It’s so nice to have you respond to my comment about the Palace Theatre in Tampa. Yes, I think at the time, Todd-AO 70mm prints were not allowed contractually to be presented on the screen as large as the Cinerama Single-Lens films. And yes, all the 70mm projectors I’ve read about show 35mm as well—so why Palace management kept using that balcony booth, I’ll never know, because for the orchestra audience, the keystone distortion was pretty bad—sitting in the balcony helped to solve the problem for viewers. I wish I’d seen the rerun of SOM later in 1973 when the full 70mm screen area was used—same as that projecting “Grand Prix”, & “2001, A Space Odyssey” which I also saw. The screen being masked down length wise to a lesser 120 degrees was a disappointment. On a couple of occasions I went behind the screen to see how the louvers were attached—they were always visible to me from the audience, but it was such a unique design & perfect for a curved screen to prevent light being scattered back on itself. Also, in the late 1960’s early 1970’s I saw a couple other films, again projected from the balcony booth in 35mm—“A Clockwork Orange”,& one with actress Sandy Dennis titled “The Fox”. The 1964 35mm presentation of “IAMMMMW” was such a disappointment, & I can understand why the Palace didn’t have time to get the 70mm equipment because “HTWWW” was such a long run before it finally closed to make way for the ‘new’ single-lens system. What bothered me at the time was that the “…Mad World” programs were sold with ‘presented in Cinerama’ on the covers, & the tickets were ‘reserved seat’ prices. Though I didn’t see “Circus World” I did write to the Palace theatre management & have them send me a program—It also states on the cover ‘presented in Cinerama’. Once “Mary Poppins” began no other Cinerama engagements ran for a long time. I’ve always felt sorry for 3-strip Cinerama theatres like the Palace having to convert to the less satisfactory 70mm process which didn’t utilize the entire 146 degree screen or have the visceral impact of the original 3-strip process.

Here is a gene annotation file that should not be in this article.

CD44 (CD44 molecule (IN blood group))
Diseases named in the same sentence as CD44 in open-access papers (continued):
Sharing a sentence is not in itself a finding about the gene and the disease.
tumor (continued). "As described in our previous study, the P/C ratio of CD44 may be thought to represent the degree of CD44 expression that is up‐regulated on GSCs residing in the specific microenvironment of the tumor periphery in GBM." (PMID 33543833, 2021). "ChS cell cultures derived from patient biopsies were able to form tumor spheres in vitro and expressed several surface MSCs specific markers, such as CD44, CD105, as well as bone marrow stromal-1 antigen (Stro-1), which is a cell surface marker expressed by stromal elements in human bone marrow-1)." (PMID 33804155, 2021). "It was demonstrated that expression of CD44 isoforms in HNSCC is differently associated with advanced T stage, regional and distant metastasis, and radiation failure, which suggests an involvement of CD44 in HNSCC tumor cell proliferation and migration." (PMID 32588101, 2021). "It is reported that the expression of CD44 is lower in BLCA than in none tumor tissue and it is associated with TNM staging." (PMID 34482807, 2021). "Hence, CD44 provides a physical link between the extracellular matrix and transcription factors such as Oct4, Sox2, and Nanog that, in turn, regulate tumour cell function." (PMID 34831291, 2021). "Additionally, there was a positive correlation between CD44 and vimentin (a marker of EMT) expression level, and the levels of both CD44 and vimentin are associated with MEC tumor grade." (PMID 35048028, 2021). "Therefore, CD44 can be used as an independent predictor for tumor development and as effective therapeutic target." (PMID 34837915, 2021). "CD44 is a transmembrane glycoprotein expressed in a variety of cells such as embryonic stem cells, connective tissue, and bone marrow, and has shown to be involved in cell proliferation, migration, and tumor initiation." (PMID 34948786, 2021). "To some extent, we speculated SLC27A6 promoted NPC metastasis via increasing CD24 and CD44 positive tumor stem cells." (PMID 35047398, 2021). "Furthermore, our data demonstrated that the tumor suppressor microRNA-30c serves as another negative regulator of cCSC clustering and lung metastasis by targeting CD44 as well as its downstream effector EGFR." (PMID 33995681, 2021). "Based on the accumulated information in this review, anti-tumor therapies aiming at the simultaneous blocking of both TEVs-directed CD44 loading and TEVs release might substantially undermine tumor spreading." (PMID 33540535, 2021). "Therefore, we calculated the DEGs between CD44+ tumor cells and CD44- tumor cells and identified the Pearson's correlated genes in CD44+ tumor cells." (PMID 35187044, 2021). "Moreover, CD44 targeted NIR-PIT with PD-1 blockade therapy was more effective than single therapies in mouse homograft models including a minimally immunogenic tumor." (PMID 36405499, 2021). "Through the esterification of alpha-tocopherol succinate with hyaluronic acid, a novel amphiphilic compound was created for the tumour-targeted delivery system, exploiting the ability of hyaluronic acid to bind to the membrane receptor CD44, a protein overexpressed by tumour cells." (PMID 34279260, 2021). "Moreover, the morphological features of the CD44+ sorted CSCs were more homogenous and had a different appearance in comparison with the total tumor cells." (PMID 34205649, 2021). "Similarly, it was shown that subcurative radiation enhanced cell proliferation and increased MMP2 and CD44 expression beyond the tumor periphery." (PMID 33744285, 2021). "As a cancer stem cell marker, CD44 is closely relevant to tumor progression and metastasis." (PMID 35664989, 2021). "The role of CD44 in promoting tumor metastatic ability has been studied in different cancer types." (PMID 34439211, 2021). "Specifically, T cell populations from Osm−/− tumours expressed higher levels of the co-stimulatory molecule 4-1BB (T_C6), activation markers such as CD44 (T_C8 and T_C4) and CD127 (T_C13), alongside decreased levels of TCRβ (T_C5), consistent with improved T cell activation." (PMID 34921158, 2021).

Palace in Tampa, circa 1962/1963. I saw “Seven Wonders of the World” & “How the West was Won” in 3-strip Cinerama. Over a year later, in June of 1964, I saw the ‘roadshow presentation’ of “It’s a Mad, Mad, Mad, Mad World”, seemingly in 35mm Scope projected from the balcony booth—NOT the orchestra 3-strip booth. The Cinerama screen was cropped severely. The image had terrible keystone effects—deep arching of horizontal lines. I didn’t see the very next ‘faux’ Cinerama film “Circus World”, though management did sell the programs and charge roadshow prices for both ‘Cinerama’ films. “Mary Poppins” long 35mm engagement was next, projected from the same balcony booth, and I had to sit up there where the distortion was not as apparent. Disney’s run ended with the 70mm—not 35mm Scope as suggested—1965 presentation of “The Sound of Music”, projected from the orchestra’s 3-strip Cinerama booth with the three projector windows now finally removed & replaced with two larger ones to accommodate dual 70mm projection. The Todd-AO logo is not present in a 35mm scope print. edited out.